B.C. government to offer measles immunizations in schools starting in April
The B.C. government is making measles vaccines available at schools, community health centres, mobile community clinics and public-health units starting in April and going to the end of the school year in June.
“It is our expectation as part of this campaign that every child in B.C. that is not immunized will have the opportunity to be immunized,” said B.C. Health Minister Adrian Dix.
“The goal of the program is to immunize as many children as possible and provide a second dose for those who haven’t received one.”
The province has launched the measles catch-up program in part to prepare for mandatory immunization reporting that will come into effect in B.C. public and independent schools starting in September. More details about that program will be available in May.
Immunization rates have seen a recent boost in British Columbia following a measles outbreak with 19 confirmed cases to date provincewide. Health authorities are expecting more imported cases of measles in the coming months.
“There is public momentum now to increase immunization rates. This campaign will build on this momentum. We know there are very few British Columbians who are against vaccines and that parents live busy lives. This is an opportunity to do what needs to be done to make sure all children are protected against a disease that could do them significant harm,” Dix said.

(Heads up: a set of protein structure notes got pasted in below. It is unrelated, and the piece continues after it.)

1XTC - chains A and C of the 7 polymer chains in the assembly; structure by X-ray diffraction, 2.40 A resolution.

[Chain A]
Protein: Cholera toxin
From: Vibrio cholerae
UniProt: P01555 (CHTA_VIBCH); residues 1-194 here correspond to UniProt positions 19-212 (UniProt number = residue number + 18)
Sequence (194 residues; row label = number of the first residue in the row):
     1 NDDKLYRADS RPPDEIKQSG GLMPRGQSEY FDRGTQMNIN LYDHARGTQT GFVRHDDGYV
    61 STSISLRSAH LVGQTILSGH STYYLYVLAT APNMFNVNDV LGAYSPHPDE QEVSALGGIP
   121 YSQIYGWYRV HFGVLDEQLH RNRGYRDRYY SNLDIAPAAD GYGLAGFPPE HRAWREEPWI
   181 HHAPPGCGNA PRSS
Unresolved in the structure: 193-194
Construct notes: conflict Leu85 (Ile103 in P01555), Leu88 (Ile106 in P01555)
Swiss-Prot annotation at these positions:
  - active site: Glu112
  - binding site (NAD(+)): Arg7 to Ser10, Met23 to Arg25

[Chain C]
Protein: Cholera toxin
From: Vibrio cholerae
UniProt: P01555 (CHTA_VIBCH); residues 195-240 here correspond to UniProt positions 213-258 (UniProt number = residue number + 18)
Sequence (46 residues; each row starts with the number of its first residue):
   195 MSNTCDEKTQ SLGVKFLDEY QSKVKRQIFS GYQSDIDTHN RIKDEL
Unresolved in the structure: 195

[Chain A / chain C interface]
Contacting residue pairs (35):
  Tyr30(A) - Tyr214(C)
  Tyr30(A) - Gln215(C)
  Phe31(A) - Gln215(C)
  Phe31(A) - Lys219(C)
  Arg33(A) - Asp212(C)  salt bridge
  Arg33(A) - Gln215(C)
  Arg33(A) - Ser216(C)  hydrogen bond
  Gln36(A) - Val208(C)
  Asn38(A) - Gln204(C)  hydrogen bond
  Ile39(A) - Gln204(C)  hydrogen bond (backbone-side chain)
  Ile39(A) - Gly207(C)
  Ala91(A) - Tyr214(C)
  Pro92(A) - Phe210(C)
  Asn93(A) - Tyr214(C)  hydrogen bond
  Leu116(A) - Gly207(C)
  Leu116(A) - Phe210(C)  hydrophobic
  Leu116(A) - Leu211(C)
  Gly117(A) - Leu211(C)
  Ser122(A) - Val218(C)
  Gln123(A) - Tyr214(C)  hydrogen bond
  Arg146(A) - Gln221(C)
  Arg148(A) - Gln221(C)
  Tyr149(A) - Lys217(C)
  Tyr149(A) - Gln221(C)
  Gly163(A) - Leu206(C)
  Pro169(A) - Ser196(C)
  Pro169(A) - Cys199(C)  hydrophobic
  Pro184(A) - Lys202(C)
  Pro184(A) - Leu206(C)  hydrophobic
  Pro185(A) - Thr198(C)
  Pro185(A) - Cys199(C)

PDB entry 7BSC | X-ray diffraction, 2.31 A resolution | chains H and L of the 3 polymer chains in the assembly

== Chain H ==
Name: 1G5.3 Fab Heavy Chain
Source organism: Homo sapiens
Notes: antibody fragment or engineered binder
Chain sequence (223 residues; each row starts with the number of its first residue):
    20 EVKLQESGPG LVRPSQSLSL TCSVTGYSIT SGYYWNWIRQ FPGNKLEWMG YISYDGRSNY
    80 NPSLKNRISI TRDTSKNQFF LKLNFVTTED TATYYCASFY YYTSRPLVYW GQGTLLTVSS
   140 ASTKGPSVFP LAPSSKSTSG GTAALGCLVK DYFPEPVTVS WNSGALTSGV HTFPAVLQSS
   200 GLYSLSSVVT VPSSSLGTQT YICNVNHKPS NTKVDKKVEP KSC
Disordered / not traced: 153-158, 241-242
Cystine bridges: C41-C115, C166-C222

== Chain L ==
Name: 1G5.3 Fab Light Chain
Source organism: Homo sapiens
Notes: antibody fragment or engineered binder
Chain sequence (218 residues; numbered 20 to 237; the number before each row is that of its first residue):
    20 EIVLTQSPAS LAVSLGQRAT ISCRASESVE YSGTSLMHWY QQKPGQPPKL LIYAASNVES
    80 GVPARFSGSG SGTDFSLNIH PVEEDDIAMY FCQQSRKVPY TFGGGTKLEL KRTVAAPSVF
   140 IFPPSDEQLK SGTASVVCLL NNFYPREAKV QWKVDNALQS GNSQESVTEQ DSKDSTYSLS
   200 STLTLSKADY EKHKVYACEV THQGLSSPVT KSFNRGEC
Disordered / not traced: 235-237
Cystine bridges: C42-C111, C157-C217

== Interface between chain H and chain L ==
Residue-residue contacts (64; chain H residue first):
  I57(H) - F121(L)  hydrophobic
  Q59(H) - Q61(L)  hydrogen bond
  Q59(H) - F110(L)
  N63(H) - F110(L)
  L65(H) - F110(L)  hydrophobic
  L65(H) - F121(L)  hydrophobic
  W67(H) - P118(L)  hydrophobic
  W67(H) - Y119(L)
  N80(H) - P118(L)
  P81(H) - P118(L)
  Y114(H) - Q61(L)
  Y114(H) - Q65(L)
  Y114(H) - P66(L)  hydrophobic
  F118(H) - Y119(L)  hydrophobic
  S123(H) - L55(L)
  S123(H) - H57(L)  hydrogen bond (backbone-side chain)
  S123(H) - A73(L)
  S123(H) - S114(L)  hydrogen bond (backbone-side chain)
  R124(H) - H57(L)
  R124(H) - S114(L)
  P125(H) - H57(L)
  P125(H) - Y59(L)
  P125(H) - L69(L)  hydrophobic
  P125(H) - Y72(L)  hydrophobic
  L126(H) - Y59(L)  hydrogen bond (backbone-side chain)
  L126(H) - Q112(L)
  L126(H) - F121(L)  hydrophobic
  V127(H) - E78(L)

“I encourage all parents to take advantage of this campaign. There are some children who cannot be immunized because of medical conditions and they count on all other children to be immunized.”
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According to numbers provided by B.C.’s health authorities, immunizations went up significantly across the province in February. In the Fraser Health region immunization doses administered went up from 453 doses last February to 982 doses this February.
Island Health has gone from 276 doses to 603, Northern Health from 102 to 256 does and Interior Health went from 302 to 904 doses.
The current immunization rate in the province for seven-year-olds is 82 per cent. The rate was 88 per cent in 2017.
Dix says the goal is to get to 95 per cent in the province.
“With outbreaks of measles occurring globally and here in B.C., we know we will see threats of further outbreaks and can be doing more to raise immunization rates,” Dix said.
“Our goal is to immunize as many people as possible before the end of the school year. The purpose, ultimately, is to reach an immunization rate of 95 per cent as recommended.”
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The B.C. government is initially purchasing $3 million in vaccines, which is equivalent to a full year’s supply. Pharmacists will also be part of the efforts to increase immunization rates.
Parents will find out about the campaign through media and health authorities that are working with schools to provide information about upcoming clinics. Health authorities will be contacting families with under or unimmunized children.
“The K-12 education system plays a critical role in raising awareness of the importance of childhood vaccines and increasing immunization rates,” Education Minister Rob Fleming said.
Symptoms of measles include fever, cough, runny nose and red eyes, followed a few days later by a rash that starts on the face and spreads to the chest.
Complications from measles can include pneumonia, inflammation of the brain, convulsions, deafness, brain damage and death.
“Very few people in B.C. are against all vaccinations,” said Dr. Brian Emerson, deputy provincial health officer.
“Due to a variety of other factors, measles immunization rates in B.C. are lower than they should be to ensure herd immunity.”
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